You know what makes this job worthwhile? After weeks of spending countless weekday nights inside mall theaters, which require fighting both interstate and parking lot traffic, only to find after two and a half hours that you would have had more fun doing laundry? Finally getting that movie that – yes, its a cliche, but its also true in this instance – has you on the edge of your seat, cheering for the protagonist, and keeps you captivated for those two-plus hours.
Ladies and gentlemen, Atomic Blonde is that movie.

Yes, it’s a terrible name, but nothing is perfect. And for anyone out there that fell in love with Charlize Theron’s badassedness in 2015’s Mad Max: Fury Road, believe you me, you ain’t seen nothing yet. This movie has it all: great late 80s soundtrack; James McAvoy continuing his streak of being the best actor in Hollywood at portraying wackadoo today; Toby Jones playing a bureaucratic weasel; and Theron beating Russian bad guys with a hot plate.
In Atomic, Theron stars as Lorraine Broughton, a MI6 agent sent on a trip behind the soon-to-come-down Berlin Wall to recover a list of Western spies. The list was hidden inside a wristwatch, but after the death of a former lover, it has fallen into the hands of a Russian spy who is on the verge of selling it to the highest bidder. Broughton is given David Percival (McAvoy) as her local contact, but despite being told by her handler (Jones) not to trust him, she is still shocked to see how far the agent has fallen. Percival has fallen in love with the underground decadence that working both sides of the Wall can afford, and does a mediocre job of convincing his fellow agent that he is still keeping Her Majesty’s safety his biggest work concern.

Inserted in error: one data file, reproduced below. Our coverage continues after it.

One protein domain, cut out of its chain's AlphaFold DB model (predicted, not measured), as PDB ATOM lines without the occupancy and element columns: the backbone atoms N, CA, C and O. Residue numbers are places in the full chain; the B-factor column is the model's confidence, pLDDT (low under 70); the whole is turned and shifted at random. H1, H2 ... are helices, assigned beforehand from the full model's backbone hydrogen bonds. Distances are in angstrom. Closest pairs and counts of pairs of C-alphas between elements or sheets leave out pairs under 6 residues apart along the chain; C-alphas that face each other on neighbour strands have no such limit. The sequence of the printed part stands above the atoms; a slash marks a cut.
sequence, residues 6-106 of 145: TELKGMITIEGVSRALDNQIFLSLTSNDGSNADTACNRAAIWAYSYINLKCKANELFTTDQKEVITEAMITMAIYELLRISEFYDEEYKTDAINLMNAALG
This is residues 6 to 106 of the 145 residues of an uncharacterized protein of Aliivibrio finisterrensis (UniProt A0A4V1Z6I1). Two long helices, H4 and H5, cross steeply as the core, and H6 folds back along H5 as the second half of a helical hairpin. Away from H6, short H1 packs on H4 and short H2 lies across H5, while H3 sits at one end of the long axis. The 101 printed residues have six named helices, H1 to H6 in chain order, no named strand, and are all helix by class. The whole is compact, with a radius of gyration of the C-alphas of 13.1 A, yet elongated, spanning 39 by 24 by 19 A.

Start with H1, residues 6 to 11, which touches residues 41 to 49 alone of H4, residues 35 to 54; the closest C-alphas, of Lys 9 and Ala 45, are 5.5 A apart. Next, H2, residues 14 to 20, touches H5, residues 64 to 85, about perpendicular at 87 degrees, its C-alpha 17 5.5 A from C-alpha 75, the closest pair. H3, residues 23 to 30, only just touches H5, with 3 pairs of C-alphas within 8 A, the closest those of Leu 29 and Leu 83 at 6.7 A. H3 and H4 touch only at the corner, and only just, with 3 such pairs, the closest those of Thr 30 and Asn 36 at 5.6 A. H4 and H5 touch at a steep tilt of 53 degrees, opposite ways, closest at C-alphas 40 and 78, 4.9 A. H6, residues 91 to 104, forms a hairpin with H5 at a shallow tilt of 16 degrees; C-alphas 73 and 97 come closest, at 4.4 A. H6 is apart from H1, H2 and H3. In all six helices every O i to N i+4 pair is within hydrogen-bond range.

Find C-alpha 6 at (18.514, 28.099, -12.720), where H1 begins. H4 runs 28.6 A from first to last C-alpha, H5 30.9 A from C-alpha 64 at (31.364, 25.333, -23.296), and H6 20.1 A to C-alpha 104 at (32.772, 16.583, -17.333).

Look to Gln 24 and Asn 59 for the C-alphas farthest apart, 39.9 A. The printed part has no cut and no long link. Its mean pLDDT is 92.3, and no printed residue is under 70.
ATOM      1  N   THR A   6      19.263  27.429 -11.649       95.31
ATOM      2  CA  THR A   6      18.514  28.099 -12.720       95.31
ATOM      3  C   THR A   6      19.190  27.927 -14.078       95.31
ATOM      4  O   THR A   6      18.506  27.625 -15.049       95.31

The film’s narrative is split between the Berlin action, and an interrogation room where Broughton is being drilled roughly a week later by Jones and his American counterpart (John Goodman). It’s setup as a standard mission debriefing, but it’s actually being used by her colleagues to get to the truth of what happened on her assignment, where she didn’t lack in both enemy assassinations and assassination attempts upon her life. Broughton, covered in cuts and bruises, unfurls her story with a wink and a nod toward The Usual Suspects.
That will hardly be the last film that the movie homages, or as a period clip of MTV’s Kurt Loder knowingly mentions, samples. Director David Leitch’s work here calls to mind multiple films, sometimes more than one in any particular scene, but perhaps none more so than his own most well-known film to date: John Wick. While he wasn’t actually credited onscreen as a co-director at the time, it has been widely acknowledged that it was the case, to the point where Wick is now officially considered his directing debut.
Like Wick, neon flickers across the screen throughout to illuminate the dark corners that Atomic‘s characters inhabit, and to more clearly define the violence that surrounds them. Also like Wick, Theron portrays a main character who may win the fights that she finds herself in, but she’s not invincible; while her stronger and more physically imposing opponents may lose in the end, they don’t go down easy. Broughton may be a good shot with a pistol, but some of her antagonists are zombielike in their ability to continue pursuit despite the multiple fresh bullet wounds they sport.
If there is a weakness worth pointing out about Atomic, it is that it manages to fall for the same trick nearly all recent spy films have fell for in recent years: they can’t resist throwing just a couple of extra twists into the plot. The Mummy‘s Sophia Boutella is here as a French agent who may have feelings for Broughton, or may just be pretending to have them in order to double-cross her, or may just be this film’s attempt at gravitas by giving us a character we don’t really know but still hate to see inevitably harmed by their line of work ala Clive Owen’s The Professor in The Bourne Identity (“Look at this. Look at what they make you give.”) And if anyone can really explain exactly which side McAvoy is pulling for at the end of the film, send them my way, because I still need some help with that one.
With Atomic Blonde, Leitch has taken multiple ingredients that shouldn’t work for mainstream audiences, and somehow managed to create an entree that everyone can agree on. You might not know this, but you have needed a massive fight scene soundtracked to George Michael’s “Father Figure” in your life, and this film is here to fill that need.
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